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Paint Booth Filter Disposal Guide

Paint booth filters capture overspray from your painting and ensure you are meeting proper safety guidelines for painting that are provided by agencies like the EPA. One common question we get asked which will address today is what do you do with your old paint booth filters. Will cover the pertinent safety regulations related to disposing paint booth filters and things you may need to check prior to disposal of paint booth filters.

Paint Booth Filters Disposal Classification

Paint booth filters will be considered hazardous waste if certain conditions are present and if not they can be disposed of as standard waste. Prior to disposal as standard waste you still want to notify your local trash company as they may want you to provide proof related to the filters to ensure no hazardous compounds are present.

Determining if Your Paint Booth Filters Are Considered Hazardous Waste

Prior to disposing of filters as general waste you have to verify that your filters have not been exposed to a variety of compounds that are frequently found in paint as well as a variety of compounds. Additionally, your paint booth filters could be considered hazardous if they contain certain solvents or if they have ignitable material on them, we will cover each of the three factors so you can know if your paint booth filters will be considered hazardous waste. The list of frequent compounds is below

Frequent Hazardous Paint Compounds that Classify your Paint Booth Filters as Hazardous

If your paints have any of the compounds below mentioned which are RCRA listed compounds in the Safety Data Sheets (which you can get from your paint supplier or through their website) your paint booth filters could be considered hazardous waste. Sometimes the compounds can be combined in which case they could still classify your paint booth filters as hazardous for example Lead Chromate would be composed of lead and chromium.

  1. arsenic,
  2. barium
  3. cadmium
  4. chromium
  5. lead
  6. mercury
  7. selenium
  8. silver

If your paint has these compounds in them you will then have to perform a test to determine the amount of these compounds in your filters. The test that is required is called Toxicity Characteristic leaching Program and determines if excessive volumes of the hazardous compounds are present in your paint booth filter. To determine if additional testing is needed you can start with the totals method which will provide a quick estimate of whether additional testing is required. For the filter test to be valid the lab performing the test must have the Department of Health National Environmental Laboratory Accreditation Program (NELAP) certification. You can visit this site to search for labs that have the proper certification or visit this site for a listing.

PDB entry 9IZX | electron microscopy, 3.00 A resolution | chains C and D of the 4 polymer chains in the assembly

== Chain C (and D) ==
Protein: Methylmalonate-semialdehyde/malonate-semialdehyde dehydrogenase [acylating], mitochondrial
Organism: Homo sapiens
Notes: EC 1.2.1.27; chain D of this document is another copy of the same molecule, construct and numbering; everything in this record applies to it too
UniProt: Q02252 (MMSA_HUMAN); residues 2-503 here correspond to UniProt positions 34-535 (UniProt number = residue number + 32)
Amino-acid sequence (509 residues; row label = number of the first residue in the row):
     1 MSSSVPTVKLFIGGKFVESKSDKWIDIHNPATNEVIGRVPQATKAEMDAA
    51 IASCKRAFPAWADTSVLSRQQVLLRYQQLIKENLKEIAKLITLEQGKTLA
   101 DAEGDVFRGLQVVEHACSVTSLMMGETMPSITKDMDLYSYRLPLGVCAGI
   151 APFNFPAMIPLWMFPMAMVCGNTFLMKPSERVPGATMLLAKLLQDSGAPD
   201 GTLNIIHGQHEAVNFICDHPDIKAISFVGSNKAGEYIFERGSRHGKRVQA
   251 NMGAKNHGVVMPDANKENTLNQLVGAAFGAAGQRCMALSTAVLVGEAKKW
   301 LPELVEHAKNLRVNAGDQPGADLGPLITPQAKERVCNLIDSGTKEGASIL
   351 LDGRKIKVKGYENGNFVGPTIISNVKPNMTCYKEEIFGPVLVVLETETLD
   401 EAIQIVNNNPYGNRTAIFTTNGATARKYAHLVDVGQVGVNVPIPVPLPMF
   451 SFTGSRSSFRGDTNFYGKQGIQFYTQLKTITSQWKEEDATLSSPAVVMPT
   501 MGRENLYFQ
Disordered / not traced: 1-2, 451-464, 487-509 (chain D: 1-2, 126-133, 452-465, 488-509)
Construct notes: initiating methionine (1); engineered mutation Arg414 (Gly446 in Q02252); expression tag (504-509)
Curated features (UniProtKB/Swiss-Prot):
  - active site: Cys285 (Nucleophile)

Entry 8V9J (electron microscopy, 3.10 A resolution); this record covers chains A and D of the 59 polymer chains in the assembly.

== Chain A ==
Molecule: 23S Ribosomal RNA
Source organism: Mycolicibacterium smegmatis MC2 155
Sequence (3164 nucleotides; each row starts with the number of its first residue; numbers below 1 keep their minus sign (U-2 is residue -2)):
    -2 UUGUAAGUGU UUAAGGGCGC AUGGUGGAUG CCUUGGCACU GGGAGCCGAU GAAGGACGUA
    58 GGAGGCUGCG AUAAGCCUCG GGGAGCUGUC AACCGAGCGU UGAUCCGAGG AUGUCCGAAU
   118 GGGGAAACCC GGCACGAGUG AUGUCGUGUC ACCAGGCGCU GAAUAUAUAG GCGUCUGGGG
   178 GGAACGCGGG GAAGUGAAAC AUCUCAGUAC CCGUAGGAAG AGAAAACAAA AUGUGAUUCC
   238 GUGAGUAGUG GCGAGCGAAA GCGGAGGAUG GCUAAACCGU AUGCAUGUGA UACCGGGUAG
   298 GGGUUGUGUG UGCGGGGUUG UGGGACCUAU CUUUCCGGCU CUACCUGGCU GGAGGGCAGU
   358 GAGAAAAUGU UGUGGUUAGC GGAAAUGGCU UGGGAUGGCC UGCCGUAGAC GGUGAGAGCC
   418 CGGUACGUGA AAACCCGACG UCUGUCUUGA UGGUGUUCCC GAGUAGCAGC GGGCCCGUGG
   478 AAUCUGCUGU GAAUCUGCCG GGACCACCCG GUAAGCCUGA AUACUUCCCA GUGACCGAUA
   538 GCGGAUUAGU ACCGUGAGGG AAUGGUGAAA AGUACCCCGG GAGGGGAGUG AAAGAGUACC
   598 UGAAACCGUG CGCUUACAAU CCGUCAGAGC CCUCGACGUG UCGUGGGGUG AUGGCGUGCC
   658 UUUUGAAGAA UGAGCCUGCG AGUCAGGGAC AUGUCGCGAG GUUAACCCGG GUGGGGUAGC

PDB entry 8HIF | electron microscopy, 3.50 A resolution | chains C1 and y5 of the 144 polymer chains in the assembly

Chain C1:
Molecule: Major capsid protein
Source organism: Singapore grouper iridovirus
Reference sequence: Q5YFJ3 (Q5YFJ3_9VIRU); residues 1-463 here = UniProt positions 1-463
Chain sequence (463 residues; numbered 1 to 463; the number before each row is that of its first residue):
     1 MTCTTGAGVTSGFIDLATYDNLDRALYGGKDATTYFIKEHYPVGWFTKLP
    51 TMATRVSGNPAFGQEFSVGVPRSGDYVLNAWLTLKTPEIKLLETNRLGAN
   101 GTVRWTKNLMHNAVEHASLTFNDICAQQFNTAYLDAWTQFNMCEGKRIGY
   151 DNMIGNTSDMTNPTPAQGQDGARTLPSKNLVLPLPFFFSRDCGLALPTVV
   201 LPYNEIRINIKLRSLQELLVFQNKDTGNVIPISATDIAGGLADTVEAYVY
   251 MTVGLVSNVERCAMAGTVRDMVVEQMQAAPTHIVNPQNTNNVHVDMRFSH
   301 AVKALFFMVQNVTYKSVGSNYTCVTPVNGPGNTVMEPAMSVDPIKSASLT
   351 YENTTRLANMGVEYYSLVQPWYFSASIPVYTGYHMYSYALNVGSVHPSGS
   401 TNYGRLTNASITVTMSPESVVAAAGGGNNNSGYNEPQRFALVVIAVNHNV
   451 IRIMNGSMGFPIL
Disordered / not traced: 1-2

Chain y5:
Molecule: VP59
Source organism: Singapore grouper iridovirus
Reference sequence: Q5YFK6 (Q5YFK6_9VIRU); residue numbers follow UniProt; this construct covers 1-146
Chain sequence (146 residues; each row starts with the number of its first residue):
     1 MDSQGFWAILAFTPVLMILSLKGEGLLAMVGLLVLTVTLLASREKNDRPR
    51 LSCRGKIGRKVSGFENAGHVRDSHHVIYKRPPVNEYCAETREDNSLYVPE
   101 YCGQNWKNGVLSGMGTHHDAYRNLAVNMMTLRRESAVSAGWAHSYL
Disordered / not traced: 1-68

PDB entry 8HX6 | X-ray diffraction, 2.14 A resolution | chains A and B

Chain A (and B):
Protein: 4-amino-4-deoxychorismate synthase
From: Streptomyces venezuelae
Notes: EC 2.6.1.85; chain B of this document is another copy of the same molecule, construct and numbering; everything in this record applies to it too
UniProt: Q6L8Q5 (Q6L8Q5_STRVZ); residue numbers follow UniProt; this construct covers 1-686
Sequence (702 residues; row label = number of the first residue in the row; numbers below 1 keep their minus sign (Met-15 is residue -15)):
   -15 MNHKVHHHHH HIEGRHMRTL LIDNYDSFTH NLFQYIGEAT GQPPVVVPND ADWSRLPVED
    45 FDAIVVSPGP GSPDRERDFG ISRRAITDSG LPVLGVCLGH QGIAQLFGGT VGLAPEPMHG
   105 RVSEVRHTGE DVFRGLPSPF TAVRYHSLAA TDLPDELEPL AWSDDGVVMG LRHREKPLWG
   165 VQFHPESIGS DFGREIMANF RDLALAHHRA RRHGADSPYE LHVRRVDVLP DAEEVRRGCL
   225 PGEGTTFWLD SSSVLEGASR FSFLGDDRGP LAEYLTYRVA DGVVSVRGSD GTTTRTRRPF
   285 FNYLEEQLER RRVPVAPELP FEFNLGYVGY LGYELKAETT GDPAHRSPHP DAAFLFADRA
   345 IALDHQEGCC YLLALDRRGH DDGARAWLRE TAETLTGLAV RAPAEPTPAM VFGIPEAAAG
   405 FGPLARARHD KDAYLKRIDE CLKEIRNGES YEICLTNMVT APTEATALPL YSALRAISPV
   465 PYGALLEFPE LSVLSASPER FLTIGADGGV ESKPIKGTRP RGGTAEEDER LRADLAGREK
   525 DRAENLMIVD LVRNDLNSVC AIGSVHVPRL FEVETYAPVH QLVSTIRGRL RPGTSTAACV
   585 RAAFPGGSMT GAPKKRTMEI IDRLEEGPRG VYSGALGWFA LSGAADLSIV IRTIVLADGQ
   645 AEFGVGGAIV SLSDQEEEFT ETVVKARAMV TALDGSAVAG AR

If you do not have any of the 8 compounds mentioned above the next potential reason your filters could be deemed hazardous waste is due to the solvents that your paint booth filters contacted. Certain solvents are classified as F listed hazardous waste. You can usually determine if F listed solvents were present by referring to the SDS sheet to of your solvents and looking for references under F001, F002, F004, F005.  You can also check this document which lists the common solvent compounds that are considered F listed. If you spray solvent toward your filters during clean up you can then cause your filters to be considered hazardous waste. However, if you are diligent in only spraying solvent into waste containers, not spraying toward the filters when cleaning, and preventing solvent from being sprayed into your filters, you can usually reduce the likelihood of your paint booth filters being labeled as hazardous.

A final reason your paint booth filters may be labeled as hazardous is due to them being considered flammable. If your paint booth filters have any wet flammable materials on them they will be considered hazardous waste do to being considered as ignitable. This issue can typically be addressed by allowing the material to dry thereby removing issues with ignitability.

Additional Considerations Related to Paint Booth Filter Disposal

An additional key consideration to paint booth filter disposal is that testing will be required whenever parts of your painting process change. Any time you add a new paint to your products your using or use a different solvent you will need to reevaluate the paint to see if it contains the hazardous compounds discussed and if so perform a proper test. 

If you ever have concerns over the compounds in your coatings it can often times be easiest to consider your paint booth filters as hazardous waste and coordinate with a hazardous waste disposal company.

Remember that you will also need to keep documentation of the SDS’s of the materials your spraying, lab tests and results to determine presence of hazardous compounds, disposal receipts, and any other pertinent information your state as well as waste disposal company recommends you keep on file.

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